Wildfire safety campaign offers home hardening strategies, evacuation prep
Ashland Fire and Rescue and the city’s Wildfire Safety Commission will launch a four-month educational campaign the first week of April that is heavily influenced by last September’s fire season.
“We knew this was an opportunity to engage with a captive audience on what residents need to be doing to prepare for fire this season,” said Katie Gibble, Fire Adapted Communities coordinator.
Wildfire safety starts with the physical home, she said. The campaign begins with a focus on home hardening strategies in April and progresses outward, from firewise landscaping to evacuation planning and home air quality preservation during prolonged smoke events.
For landscaping, fire experts recommend keeping vegetation “lean, clean and green” within 30 feet of the home, preventing flames from encroaching on residential property, she said.
The month of June will focus on evacuation preparedness, such as understanding evacuation levels, practicing a route out of town and creating a basic evacuation kit suited for sheltering away from home in the days and weeks following a devastating fire.
“[The campaign] focuses around a lot of outreach with the local networks that can help spread the word to individuals in the community,” Gibble said. “There’s only a handful of us, but for each hub that we create by reaching out, we’re getting folks out to everyone in the community.”
A spring season of wildfire-focused activities will include placement of 20 green debris bins around Ashland neighborhoods, each measuring 25 cubic yards, Gibble said. In February, AFR received grant funding through the Oregon Department of Forestry to purchase the bins as part of an effort to reduce fuels and create defensible space in residential areas.
Neighborhoods and individuals can apply to have a bin placed in their area. Each applicant should identify flammable debris in their area and connect with other neighbors about their debris removal priorities, Gibble said. The top 20 applicants can schedule bin placement between mid-April and mid-May.
Each bin will feature images of top-priority flammable vegetation such as Mugo pine, arborvitae and juniper, so residents know what they should remove from their landscapes first, Gibble said.
From May through July, a three-part webinar series will feature recorded interviews with residents who evacuated during the Almeda fire Sept. 8 and who navigated the smoke that followed in their homes and businesses, Gibble said.
The city has commissioned an evacuation study, intended to identify gaps in citywide evacuation planning and resident educational material. The city is working interdepartmentally to prioritize fuels reduction on city lands and finish pile burning this spring, Gibble said.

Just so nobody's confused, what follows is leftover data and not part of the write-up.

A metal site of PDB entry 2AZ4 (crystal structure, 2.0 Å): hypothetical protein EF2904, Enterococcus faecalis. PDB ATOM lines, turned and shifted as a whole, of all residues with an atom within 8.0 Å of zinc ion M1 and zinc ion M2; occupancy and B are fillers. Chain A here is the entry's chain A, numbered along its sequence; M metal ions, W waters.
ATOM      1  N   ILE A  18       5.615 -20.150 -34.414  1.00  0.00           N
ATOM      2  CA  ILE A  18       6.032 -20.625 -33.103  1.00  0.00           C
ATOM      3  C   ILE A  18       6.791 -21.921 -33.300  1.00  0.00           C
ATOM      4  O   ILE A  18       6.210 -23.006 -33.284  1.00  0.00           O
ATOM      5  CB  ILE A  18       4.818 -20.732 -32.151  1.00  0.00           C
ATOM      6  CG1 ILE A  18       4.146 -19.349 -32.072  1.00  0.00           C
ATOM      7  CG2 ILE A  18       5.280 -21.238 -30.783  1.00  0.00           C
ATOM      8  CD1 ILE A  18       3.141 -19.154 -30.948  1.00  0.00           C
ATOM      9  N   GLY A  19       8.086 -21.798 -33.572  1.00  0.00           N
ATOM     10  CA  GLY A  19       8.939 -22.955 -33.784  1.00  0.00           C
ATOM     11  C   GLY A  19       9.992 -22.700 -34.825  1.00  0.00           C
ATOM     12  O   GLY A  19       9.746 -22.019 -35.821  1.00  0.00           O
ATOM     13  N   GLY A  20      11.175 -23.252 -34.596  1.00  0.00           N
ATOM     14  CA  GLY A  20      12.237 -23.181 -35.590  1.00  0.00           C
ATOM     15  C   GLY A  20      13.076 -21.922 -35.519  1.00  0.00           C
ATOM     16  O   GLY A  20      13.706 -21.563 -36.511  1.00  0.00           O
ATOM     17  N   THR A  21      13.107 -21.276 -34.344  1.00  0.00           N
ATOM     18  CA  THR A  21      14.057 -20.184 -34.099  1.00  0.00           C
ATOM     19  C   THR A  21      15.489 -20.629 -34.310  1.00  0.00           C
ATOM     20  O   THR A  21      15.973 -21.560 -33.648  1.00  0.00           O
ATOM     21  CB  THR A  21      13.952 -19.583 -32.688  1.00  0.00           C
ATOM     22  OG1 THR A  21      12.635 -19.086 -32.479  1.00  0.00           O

Gibble speculated fire season could come early, in a year defined by unprecedented drought and near-dry reservoirs. Yet with the same fire staff capacity on hand as last year, Gibble said community engagement offers some security.
“There’s confidence in that increased outreach and education,” Gibble said. “On top of that, Ashlanders — everyone throughout the Rogue Valley — is more conscious of the fact that fires can really move through the community, so there’s a lot more interest and demand for the fire department’s time, particularly mine, to help residents prepare for fire.”
Residents interested in accessing wildfire safety campaign information can visit fireadaptedashland.org/wildfireprep.
The Wildfire Safety Commission recently developed a volunteer-based Wildfire Risk Assessment Program (WRAP) in collaboration with Oregon State University Extension and regional partners — the first known program of its kind in the country, said Wildfire Safety Commissioner Kent Romney.
WRAP will train volunteers to conduct one-on-one residential wildfire risk assessments — currently performed by Gibble alone in Ashland. The program could increase annual assessments completed within the city tenfold, she said.
“The city is working really hard to reduce wildfire risk, but ultimately you as an individual homeowner need to take responsibility for the wildfire risk on your own property,” Gibble said. “If the Almeda fire showed us anything, it’s that everyone has work to do.”
Volunteer training involves six weeks of online course work, a background check, field testing and 100 hours per year of assessment service. Volunteer instructors will include Rogue Valley fire experts and national partners. Gibble said she hopes the format offers a framework for other communities to use.
High winds last September showed that fire embers travel substantial distances, and the latest research says 90% of structures lost in fires start directly from embers, Romney said, calling on residents to turn their attention to their own yards and structures to reduce community-wide risk.
The Wildfire Safety Commission unanimously agreed that WRAP was the way to go, Romney said — assessors will provide advice for property owners to improve wildfire risk in their space.
“In order to help with that capacity of being able to assess all the properties, the commission came up with the idea of creating a group of citizen volunteers who are highly trained and know how to conduct the assessments, so they can add to the staff capacity for the fire department,” Romney said.
The commission is constructing the program from scratch, prioritizing home hardening and safe landscaping following a “wake-up call” season of urban wildfire last fall, he said.
People interested in volunteering with WRAP can visit ashland.or.us/wrap for more information. The program is scheduled to start in May.
Contact Ashland Tidings reporter Allayana Darrow at firstname.lastname@example.org or 541-776-4497 and follow her on Twitter @AllayanaD.